Every once in a great while, the gun violence prevention advocates have a small victory. It hasn't happened often of late, in spite of the gun rights folks screaming about gun control and gun banning. The NRA has managed to get through a lot of their agenda by screaming the loudest and making threats to elected leaders about re-election. Fear and intimidation are the vehicles and they know they are forwarding their agenda when NRA Executive V.P. Wayne La Pierre can say, "The guys with the guns make the rules." To some extent, he's right. They have been able to bully everyone into thinking guns will be banned and confiscated so that absolutely no reasonable law passes their muster.
So, here are a few items that were decided in favor of gun violence prevention. First, the Obama administration has wisely decided that importing hundreds of thousands of M-1 military style rifles from South Korea is not a good idea. Let's see now- the NRA is claiming a gun ban by the Justice Department because the department decided that allowing 850,000 military style weapons into our country for sale may allow some of them to end up in the wrong hands. These are dangerous weapons. Why do people want them? Some will say to collect them because they are, after all, antique firearms. Here are the words of Dennis Henigan, V.P. of the Brady Center: " "Guns that can take high-capacity magazines are a threat to public safety," said Dennis Henigan of the Brady Campaign to Prevent Gun Violence. "Even though they are old, these guns could deliver a great amount of firepower. So I think the Obama administration's concerns are well-taken." On the opposite side, here are the words of the NRA's Chris Cox: " "M1s are used for target practice. For history buffs, they're highly collectible. We're going to continue to make sure that this backdoor effort that infringes not only on lawful commerce but on the Second Amendment is rectified."" Is one side right and one side wrong?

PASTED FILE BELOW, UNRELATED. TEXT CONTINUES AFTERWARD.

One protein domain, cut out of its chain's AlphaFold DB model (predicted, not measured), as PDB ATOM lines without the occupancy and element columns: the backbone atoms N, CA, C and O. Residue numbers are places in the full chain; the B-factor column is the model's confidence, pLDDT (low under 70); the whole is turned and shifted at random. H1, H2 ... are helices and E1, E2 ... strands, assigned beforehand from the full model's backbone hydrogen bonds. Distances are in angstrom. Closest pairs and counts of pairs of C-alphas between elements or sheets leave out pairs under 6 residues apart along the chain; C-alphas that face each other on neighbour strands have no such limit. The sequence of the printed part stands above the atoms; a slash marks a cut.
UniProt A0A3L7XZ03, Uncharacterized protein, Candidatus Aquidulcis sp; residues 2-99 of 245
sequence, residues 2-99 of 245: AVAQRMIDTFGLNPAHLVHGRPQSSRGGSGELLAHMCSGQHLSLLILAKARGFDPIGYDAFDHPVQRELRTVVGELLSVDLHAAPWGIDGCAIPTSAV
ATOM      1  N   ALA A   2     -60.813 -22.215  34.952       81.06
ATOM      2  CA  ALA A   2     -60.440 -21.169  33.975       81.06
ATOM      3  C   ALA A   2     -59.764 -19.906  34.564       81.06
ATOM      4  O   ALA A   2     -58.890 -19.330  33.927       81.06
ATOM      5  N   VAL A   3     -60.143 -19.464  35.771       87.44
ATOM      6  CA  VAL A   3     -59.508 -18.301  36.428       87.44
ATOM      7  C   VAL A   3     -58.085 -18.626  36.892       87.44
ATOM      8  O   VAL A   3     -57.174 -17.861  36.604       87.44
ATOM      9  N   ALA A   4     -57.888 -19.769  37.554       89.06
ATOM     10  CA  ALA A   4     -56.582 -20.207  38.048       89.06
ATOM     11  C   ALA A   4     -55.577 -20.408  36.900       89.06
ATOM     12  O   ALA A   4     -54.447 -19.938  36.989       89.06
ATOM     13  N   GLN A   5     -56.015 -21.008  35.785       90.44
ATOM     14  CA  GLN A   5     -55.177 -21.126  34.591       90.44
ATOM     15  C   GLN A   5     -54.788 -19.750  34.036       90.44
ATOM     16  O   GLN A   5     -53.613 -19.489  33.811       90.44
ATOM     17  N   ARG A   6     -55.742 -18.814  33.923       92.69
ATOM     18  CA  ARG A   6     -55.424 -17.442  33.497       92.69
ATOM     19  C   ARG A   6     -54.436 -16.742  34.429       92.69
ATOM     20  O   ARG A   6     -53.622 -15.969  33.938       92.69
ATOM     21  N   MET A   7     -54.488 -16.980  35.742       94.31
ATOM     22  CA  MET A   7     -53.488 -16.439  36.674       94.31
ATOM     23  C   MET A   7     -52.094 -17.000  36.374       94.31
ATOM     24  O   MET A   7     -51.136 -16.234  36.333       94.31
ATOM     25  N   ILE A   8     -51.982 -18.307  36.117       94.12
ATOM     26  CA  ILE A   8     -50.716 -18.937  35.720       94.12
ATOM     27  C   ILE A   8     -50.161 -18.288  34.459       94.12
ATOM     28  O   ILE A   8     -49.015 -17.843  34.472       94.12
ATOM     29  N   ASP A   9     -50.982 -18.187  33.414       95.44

In another decision , involving States vs. Federal rights, a magistrate has decided that their are some federal laws regarding guns that cannot be ignored by states. Some Western and Southern states tried to change the order of things regarding guns by wanting to go their own way and do their own thing as if the Federal government did not exist. Not so fast, according to the Magistrate in Helena, Montana, who noted that " Congress can set standards on such items as guns through its power to regulate interstate commerce. The recommendation now goes to the federal judge in Missoula hearing the case - and even gun rights advocates recognized it is likely he will side with the magistrate." Apparently, these states who challenged the federal gun laws thought it would be a good idea to decide for themselves who can and cannot buy guns. The Brady Law, enacted in 1994, has prevented over 1.6 million prohibited people from buying guns. That seems like a pretty good law to me. Other gun laws are in the cue to be challenged. Watch for them.